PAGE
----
Women's Goals And Goals Of The Millennium Development Goals

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In 2000, the United Nations Secretary General proposed a plan to address many of the issues in the developing world. It was comprised of 8 goals, each with a set of distinct targets, called the Millennium Development Goals (55). These goals can be related to Neo-Malthusian views of population growth. Goal 1 was to eradicate extreme poverty and hunger, and had three specific targets. Target 2 was to increase access to decent and productive employment, especially for women who are usually excluded in this respect, and this represents the view of overcoming population growth through empowerment and development of women. This target was met in Eastern Asia, however, for Western Asia, Caucasus and Central Asia, there was poor progress or deterioration…show more content…
The first target of achieving equal girl 's enrolment in primary school was met by Eastern, South Eastern and Southern Asia, Latin America and the Caribbean, Caucasus and Central Asia (88). Target 2 of goal 3 was to increase women 's share of paid employment, and this target was met by Eastern Asia, Latin America and the Caribbean, Caucasus and Central…show more content…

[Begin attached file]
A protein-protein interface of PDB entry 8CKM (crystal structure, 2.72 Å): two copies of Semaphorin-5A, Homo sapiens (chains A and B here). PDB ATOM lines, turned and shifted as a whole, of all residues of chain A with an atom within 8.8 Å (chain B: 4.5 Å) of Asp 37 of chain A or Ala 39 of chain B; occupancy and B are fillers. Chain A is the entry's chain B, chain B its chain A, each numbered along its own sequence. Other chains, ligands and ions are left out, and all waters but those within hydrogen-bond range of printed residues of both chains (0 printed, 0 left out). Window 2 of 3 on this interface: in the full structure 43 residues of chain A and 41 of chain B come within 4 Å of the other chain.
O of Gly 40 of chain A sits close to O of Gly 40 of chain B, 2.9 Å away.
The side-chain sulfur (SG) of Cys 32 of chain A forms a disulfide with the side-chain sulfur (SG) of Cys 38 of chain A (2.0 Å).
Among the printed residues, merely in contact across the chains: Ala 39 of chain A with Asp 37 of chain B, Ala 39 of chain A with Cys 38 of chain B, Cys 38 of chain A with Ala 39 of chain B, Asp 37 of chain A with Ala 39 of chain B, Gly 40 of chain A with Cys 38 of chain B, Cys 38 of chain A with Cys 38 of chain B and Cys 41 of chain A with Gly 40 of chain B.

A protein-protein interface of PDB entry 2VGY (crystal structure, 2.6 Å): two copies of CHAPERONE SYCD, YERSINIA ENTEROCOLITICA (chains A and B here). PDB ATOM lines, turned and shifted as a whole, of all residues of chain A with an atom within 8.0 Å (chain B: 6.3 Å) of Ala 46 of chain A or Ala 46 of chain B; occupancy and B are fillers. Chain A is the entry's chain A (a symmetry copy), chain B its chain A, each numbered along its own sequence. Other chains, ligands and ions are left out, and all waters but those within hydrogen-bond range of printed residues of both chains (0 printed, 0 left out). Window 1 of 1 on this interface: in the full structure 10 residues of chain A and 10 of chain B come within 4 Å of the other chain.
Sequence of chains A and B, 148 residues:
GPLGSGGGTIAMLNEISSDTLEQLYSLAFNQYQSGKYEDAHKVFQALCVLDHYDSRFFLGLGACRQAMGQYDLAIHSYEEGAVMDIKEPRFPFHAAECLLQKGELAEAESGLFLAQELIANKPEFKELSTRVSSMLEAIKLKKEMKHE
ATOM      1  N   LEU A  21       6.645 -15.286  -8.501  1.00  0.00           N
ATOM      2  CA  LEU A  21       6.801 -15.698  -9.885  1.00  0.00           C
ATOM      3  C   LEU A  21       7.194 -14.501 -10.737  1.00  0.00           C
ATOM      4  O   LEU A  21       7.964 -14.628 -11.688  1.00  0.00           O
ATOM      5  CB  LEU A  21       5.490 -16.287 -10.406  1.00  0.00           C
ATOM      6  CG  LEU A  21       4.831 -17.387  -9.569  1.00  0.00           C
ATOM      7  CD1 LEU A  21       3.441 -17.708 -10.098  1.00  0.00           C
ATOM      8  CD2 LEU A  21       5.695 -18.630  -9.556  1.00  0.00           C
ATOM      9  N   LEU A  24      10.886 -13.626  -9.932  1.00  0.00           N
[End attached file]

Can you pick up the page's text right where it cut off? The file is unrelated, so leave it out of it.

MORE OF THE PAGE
It has also been found that woman with skilled jobs are 1.5 times more likely to use contraception than those not employed (70), and woman with high level jobs have less children across all ages than women who are unemployed (70)(72). Goal 2 was to achieve universal primary education (88), and is therefore strongly related to the woman and development view of neo-Malthusians. One study showed than when comparing primary educated woman to non-educated woman, primary education women had 17% less children (67). In addition, primary education can enable further education and empowerment of women through education has also been shown to be inversely related to the number of children born (73). Educated women are more likely to use contraception, have greater influence over fertility choices, have lower fertility preferences and engage in child space more than women with little or no education (67). Women who had secondary or higher education are found to have less children than woman with no education

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